Freshman year of high school, my parents decided to put me in a small private school. The classes were smaller and quieter, and the teachers knew me well. I got very high grades and joined sports teams, earning the Scholar-Athlete award. But my home life was not as good. My parents were arguing a lot, and separation was discussed. My father and older brother got into loud and intense fights, a few culminating in one calling the police on the other. My brother was abusive to me, hitting me, choking me, smothering me with a pillow. When I was 12, he had sexually abused me. I did not tell anyone this. He had also been diagnosed with autism and ADHD, given stimulant medication, and when he hit one of his teachers at school, diagnosed bipolar and given Depakote. This made him reclusive and gain a lot of weight, which I brutally teased him for as a small way to “get back at him” for hurting me. Looking back, we had almost the same psychiatric/drug history, but we reacted in entirely different ways, which we also used as a way to cope with our intolerable home life. He became abnormally aggressive, I became abnormally anxious.
Toward the end of my freshman year, my only friend drifted away from me and sought the company of others. Depressed over the memories and the family situation I couldn’t tell anyone about and very anxious over schoolwork and lonelieness, I began restricting my food and exercising.
Sophomore year, things continued going downhill. I became extremely perfectionistic about everything, and paradoxically the constant anxiety got so exhausting that to protect myself I pretended I didn’t care about schoolwork, procrastinating yet still agonizing over homework and assignments and berating myself for being “lazy.” I became very depressed, and when I told my mother tearfully that I didn’t want to live anymore, she took me to see my family doctor, who suggested anti-depressants. I had read up on them and asked them about the warning that these drugs increased suicidal thoughts in those under 18. “Don’t worry about that,” my mother and doctor said, and I trusted them, so I took the medicine. I also started seeing a therapist. Sometime after I started taking the meds, I got my first strong urges to cut myself. When I did cut for the first time, I cut far more deeply than I’d intended, and experienced my first dissociative episode, looking at the deep wound on my arm with detached amazement (demonstrated by my first thought after I saw it: “Wow, those movie guys are good. It looks just like makeup on a horror movie.”). When I couldn’t get it to stop bleeding, I got my mom, who immediately figured out what I had done and brought me to the ER. A kind British doctor numbed the area and gave me 12 stitches altogether while a pysch consult was called. It was determined I could go home after I signed a safety contract stating that I would not harm myself again.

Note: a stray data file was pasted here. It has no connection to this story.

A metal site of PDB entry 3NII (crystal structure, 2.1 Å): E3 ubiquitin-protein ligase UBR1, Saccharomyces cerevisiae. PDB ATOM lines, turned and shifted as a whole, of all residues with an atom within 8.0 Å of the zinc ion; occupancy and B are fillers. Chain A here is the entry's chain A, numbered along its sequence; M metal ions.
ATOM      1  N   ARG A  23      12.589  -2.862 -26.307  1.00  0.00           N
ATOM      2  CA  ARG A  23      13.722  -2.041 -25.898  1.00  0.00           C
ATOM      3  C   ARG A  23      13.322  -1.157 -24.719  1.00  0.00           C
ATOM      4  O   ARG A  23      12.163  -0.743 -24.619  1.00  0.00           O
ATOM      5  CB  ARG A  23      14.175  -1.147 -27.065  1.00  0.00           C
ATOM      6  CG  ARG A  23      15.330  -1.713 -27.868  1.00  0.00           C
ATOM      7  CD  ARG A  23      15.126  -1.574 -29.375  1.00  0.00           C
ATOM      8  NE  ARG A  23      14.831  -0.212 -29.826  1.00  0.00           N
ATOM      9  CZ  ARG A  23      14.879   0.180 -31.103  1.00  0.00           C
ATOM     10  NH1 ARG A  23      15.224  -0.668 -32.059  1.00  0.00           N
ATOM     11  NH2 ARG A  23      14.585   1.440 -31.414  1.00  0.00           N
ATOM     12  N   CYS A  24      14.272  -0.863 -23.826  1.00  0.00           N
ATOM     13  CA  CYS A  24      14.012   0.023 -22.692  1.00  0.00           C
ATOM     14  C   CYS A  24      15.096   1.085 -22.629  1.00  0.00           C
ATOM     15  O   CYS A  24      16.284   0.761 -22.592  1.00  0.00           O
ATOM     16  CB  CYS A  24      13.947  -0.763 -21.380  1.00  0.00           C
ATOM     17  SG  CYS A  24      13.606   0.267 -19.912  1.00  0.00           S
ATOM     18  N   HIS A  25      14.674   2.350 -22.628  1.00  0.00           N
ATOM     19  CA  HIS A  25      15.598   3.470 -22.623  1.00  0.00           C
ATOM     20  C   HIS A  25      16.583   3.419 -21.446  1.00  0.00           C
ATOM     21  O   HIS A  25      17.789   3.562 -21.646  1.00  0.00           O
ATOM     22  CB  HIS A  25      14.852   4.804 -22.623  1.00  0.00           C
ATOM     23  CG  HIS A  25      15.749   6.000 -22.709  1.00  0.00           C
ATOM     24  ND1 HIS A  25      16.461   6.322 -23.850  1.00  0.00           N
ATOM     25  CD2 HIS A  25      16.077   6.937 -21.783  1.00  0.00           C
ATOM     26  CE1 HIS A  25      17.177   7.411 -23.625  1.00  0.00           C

Just a little while after my ER visit, I was caught self-harming at school and my parents brought me to a private psychiatric hospital, where I was admitted to their Adolescent Inpatient Unit for violating my safety contract. The psychiatrist I had been seeing to manage my psych meds saw me in the hospital, and I tried to be honest with him and the other hospital staff. I thought they could help me feel better and relieve some of my suffering. In the grand scope of things, they really added to it. I wasn’t allowed to have my textbooks (they could be used as weapons, said the staff), so I got behind in school. I was strip-searched upon admission (very distressing) and had to wear paper clothes (humiliating). I missed my parents. If I was on Unit Restriction (not allowed to leave the locked unit whatsoever), I was trapped in a twenty-foot hallway 24 hours a day and became bored and frustrated. I was kept for about 5 days the first time, discharged, and then re-admitted two weeks later, again for self-harming. The doctors decided I was your run-of-the-mill severely depressed person.
My parents didn’t see any significant change in me from the hospitalizations and decided that wasn’t the best route. I became more secretive about my self-harming, hoarding sharp objects in a hiding place in my room and cutting in places easily covered by a t-shirt and jeans. Meanwhile, I saw my psych regularly for med changes/increases, going through Zoloft and Lexapro (which gave me a severe allergic reaction involving a painful red rash), before settling on Cymbalta, which apparently “worked”. All of these medications made my suicidal thoughts worse, but it’s hard to tell if they increased my anxiety or gave me akathisia, as I was already so anxious and restless before taking them. I had strange dreams and intense nightmares. I told my best friend’s father about her pot smoking one night as I was afraid she would drive while intoxicated, and this lost me basically all of my friends. They gave me the group-wide silent treatment and spread rumors that I was a lesbian. A group of boys picked on me, twisting my words and laughing at me at lunch. I began having violent fantasies about bringing a gun to school and making all of those who had hurt me “pay.” I was horrified at what I was thinking, and thought I was an awful, unforgiveable person for wanting that, so I became more intensely suicidal. I didn’t tell anyone, least of all my parents or doctors, because I knew that would mean going straight back to the hospital.